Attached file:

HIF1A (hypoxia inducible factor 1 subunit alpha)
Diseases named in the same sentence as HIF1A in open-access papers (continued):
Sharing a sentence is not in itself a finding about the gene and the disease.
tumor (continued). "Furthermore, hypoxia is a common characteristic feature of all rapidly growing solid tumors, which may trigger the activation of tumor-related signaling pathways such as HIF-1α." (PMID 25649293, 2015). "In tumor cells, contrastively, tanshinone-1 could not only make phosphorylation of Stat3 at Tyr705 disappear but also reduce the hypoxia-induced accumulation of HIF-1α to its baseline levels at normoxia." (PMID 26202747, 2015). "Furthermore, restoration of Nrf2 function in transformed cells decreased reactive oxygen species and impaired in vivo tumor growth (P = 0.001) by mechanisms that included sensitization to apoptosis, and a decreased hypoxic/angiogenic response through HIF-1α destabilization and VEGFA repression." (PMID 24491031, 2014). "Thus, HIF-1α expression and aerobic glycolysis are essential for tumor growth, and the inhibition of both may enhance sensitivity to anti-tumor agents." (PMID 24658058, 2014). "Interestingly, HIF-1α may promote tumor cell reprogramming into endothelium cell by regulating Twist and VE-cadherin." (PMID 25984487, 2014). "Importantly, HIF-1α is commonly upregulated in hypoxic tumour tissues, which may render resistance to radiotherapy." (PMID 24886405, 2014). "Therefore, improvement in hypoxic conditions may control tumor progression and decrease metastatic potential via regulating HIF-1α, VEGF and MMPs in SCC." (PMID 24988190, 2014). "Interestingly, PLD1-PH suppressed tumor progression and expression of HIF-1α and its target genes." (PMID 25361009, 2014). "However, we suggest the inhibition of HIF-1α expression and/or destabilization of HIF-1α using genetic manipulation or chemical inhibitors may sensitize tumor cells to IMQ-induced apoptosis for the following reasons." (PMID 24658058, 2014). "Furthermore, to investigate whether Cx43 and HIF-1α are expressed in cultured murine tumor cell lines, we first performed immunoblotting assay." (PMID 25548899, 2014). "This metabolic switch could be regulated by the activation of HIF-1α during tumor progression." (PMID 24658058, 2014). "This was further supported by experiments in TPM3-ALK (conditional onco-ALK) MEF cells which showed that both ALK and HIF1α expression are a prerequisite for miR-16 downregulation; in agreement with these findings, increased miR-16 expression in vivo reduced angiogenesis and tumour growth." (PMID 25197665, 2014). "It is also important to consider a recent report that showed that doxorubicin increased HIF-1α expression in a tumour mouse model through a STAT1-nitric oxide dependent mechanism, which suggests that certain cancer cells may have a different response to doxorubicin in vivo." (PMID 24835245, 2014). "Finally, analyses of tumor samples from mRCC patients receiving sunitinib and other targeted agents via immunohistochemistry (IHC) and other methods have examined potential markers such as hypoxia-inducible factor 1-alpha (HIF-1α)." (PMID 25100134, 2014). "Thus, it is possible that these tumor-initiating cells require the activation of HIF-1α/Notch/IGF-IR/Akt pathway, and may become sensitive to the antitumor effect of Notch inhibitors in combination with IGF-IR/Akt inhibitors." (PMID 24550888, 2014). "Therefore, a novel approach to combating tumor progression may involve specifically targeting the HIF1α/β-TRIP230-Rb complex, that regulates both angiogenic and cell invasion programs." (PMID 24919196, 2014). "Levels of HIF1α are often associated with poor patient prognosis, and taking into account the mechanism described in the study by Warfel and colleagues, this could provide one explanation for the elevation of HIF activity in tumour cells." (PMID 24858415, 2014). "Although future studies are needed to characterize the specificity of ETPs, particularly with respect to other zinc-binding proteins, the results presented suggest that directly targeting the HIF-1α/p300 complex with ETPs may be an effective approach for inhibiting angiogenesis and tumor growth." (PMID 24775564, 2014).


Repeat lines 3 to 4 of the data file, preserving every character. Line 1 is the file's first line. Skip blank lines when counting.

Sharing a sentence is not in itself a finding about the gene and the disease.
tumor (continued). "Furthermore, hypoxia is a common characteristic feature of all rapidly growing solid tumors, which may trigger the activation of tumor-related signaling pathways such as HIF-1α." (PMID 25649293, 2015). "In tumor cells, contrastively, tanshinone-1 could not only make phosphorylation of Stat3 at Tyr705 disappear but also reduce the hypoxia-induced accumulation of HIF-1α to its baseline levels at normoxia." (PMID 26202747, 2015). "Furthermore, restoration of Nrf2 function in transformed cells decreased reactive oxygen species and impaired in vivo tumor growth (P = 0.001) by mechanisms that included sensitization to apoptosis, and a decreased hypoxic/angiogenic response through HIF-1α destabilization and VEGFA repression." (PMID 24491031, 2014). "Thus, HIF-1α expression and aerobic glycolysis are essential for tumor growth, and the inhibition of both may enhance sensitivity to anti-tumor agents." (PMID 24658058, 2014). "Interestingly, HIF-1α may promote tumor cell reprogramming into endothelium cell by regulating Twist and VE-cadherin." (PMID 25984487, 2014). "Importantly, HIF-1α is commonly upregulated in hypoxic tumour tissues, which may render resistance to radiotherapy." (PMID 24886405, 2014). "Therefore, improvement in hypoxic conditions may control tumor progression and decrease metastatic potential via regulating HIF-1α, VEGF and MMPs in SCC." (PMID 24988190, 2014). "Interestingly, PLD1-PH suppressed tumor progression and expression of HIF-1α and its target genes." (PMID 25361009, 2014). "However, we suggest the inhibition of HIF-1α expression and/or destabilization of HIF-1α using genetic manipulation or chemical inhibitors may sensitize tumor cells to IMQ-induced apoptosis for the following reasons." (PMID 24658058, 2014). "Furthermore, to investigate whether Cx43 and HIF-1α are expressed in cultured murine tumor cell lines, we first performed immunoblotting assay." (PMID 25548899, 2014). "This metabolic switch could be regulated by the activation of HIF-1α during tumor progression." (PMID 24658058, 2014). "This was further supported by experiments in TPM3-ALK (conditional onco-ALK) MEF cells which showed that both ALK and HIF1α expression are a prerequisite for miR-16 downregulation; in agreement with these findings, increased miR-16 expression in vivo reduced angiogenesis and tumour growth." (PMID 25197665, 2014). "It is also important to consider a recent report that showed that doxorubicin increased HIF-1α expression in a tumour mouse model through a STAT1-nitric oxide dependent mechanism, which suggests that certain cancer cells may have a different response to doxorubicin in vivo." (PMID 24835245, 2014). "Finally, analyses of tumor samples from mRCC patients receiving sunitinib and other targeted agents via immunohistochemistry (IHC) and other methods have examined potential markers such as hypoxia-inducible factor 1-alpha (HIF-1α)." (PMID 25100134, 2014). "Thus, it is possible that these tumor-initiating cells require the activation of HIF-1α/Notch/IGF-IR/Akt pathway, and may become sensitive to the antitumor effect of Notch inhibitors in combination with IGF-IR/Akt inhibitors." (PMID 24550888, 2014). "Therefore, a novel approach to combating tumor progression may involve specifically targeting the HIF1α/β-TRIP230-Rb complex, that regulates both angiogenic and cell invasion programs." (PMID 24919196, 2014). "Levels of HIF1α are often associated with poor patient prognosis, and taking into account the mechanism described in the study by Warfel and colleagues, this could provide one explanation for the elevation of HIF activity in tumour cells." (PMID 24858415, 2014). "Although future studies are needed to characterize the specificity of ETPs, particularly with respect to other zinc-binding proteins, the results presented suggest that directly targeting the HIF-1α/p300 complex with ETPs may be an effective approach for inhibiting angiogenesis and tumor growth." (PMID 24775564, 2014).